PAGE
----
During disaster occurrence, some facilities got destroyed, and therefore they need to be bought and replaced. The IT facilities team shall analyze the facilities on their list that were present before the disaster, match the list with the facilities after the disaster, and if there are those that got destroyed, they should be budgeted for and bought.

Additionally, if the buildings were destroyed together with the computing and network infrastructure, the company shall incur a great additional cost that includes planning a new infrastructure and building. The firm shall ensure that its backup and data storages are restored, the employees resume the work, and the firm progresses with the normal functioning (Gustin, 2010).

Plan, Testing, and Maintenance

The information provided in this document is subject to change depending on nature of problems to address even though the document is as accurate and complete as possible. For example, the facilities needed for recovery purposes may need change. Therefore the plan needs to be changed and tested to eliminate errors while addressing them.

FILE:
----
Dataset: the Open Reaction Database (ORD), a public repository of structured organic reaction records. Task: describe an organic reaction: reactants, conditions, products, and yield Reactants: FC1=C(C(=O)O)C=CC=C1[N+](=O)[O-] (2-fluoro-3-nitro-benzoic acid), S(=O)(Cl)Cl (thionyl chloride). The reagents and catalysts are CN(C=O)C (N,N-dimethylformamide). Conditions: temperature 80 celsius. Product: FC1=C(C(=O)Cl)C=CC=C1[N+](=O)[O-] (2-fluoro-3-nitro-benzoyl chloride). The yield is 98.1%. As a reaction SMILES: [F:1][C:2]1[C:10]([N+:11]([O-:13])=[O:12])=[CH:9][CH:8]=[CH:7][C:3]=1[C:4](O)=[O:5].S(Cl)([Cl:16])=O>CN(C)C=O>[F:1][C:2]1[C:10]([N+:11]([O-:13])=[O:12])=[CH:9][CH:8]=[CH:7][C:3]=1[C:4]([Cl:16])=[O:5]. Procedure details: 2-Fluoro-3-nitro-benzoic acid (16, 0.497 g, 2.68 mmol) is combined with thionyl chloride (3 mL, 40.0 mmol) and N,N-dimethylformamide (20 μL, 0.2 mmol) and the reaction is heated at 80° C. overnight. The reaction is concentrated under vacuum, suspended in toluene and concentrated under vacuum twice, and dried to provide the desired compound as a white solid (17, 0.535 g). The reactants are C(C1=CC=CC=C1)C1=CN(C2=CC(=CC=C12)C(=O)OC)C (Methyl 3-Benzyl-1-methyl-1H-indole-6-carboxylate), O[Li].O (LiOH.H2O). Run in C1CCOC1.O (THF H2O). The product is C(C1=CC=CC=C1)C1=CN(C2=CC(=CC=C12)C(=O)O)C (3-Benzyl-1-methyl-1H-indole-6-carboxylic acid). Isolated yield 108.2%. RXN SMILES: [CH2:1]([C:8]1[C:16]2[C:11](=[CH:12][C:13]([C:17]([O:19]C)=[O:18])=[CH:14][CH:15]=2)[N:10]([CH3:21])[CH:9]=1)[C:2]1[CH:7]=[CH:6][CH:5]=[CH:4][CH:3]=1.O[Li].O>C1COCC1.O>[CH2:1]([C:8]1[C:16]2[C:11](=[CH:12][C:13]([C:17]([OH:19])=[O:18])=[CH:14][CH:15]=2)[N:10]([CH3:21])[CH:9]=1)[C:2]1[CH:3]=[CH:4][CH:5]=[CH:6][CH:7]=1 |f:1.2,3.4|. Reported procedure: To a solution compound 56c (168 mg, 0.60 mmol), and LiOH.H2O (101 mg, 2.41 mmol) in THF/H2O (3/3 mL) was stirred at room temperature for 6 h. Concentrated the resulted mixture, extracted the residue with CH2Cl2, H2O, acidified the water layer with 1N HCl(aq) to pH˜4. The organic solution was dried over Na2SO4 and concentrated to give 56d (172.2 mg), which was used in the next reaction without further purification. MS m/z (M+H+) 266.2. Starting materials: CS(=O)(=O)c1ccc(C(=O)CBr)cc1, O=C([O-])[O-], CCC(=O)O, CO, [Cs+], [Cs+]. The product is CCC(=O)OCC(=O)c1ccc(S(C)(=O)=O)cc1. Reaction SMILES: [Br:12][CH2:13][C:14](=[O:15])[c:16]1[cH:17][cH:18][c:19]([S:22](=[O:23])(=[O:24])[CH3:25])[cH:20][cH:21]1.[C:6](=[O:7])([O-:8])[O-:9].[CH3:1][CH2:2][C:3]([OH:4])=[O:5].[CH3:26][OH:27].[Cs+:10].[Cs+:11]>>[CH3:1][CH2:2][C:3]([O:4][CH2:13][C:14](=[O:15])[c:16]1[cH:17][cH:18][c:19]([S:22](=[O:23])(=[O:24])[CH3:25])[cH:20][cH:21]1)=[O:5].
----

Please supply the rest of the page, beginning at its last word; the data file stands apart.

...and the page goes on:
Maintenance

The BCDRP will get updated and often upgraded under the supervision of Disaster Recovery Lead. The maintenance includes ensuring that team lists are updated, ensuring that all changes are reflected, organization’s goals are achieved and ensuring that all information are relevant and updated (Snedaker & Rima, 2014).

Testing

The pharmaceutical company shall ensure that the BCDRP is functional. It should get tested after five months to ensure it is still operational.  The testing processes shall involve parallel testing and walkthroughs. In parallel testing, we perform a test in conjunction with checklist test. In the walkthrough, the testing team shall verbally analyze the effectiveness, weakness, and bottlenecks of the plan (Hiles, 2004).

References

Ciottone, G. R. (2006). Disaster medicine. Philadelphia: Elsevier Mosby.

Goh, M. H., & Leo, Y. N. (2004). Implementing your business continuity plan. Singapore: GMH Continuity Architects.

Gustin, J. F. (2010). Disaster & recovery planning: A guide for facility managers. Lilburn, GA: Fairmont Press.

Hiles, A. (2004). Business continuity: Best practices: world class business continuity management. Brookfield, Conn: Rothstein Catalog on Disaster Recovery.

Snedaker, S., & Rima, C. (2014). Business continuity and disaster recovery planning for IT professionals. Waltham, MA: Syngress.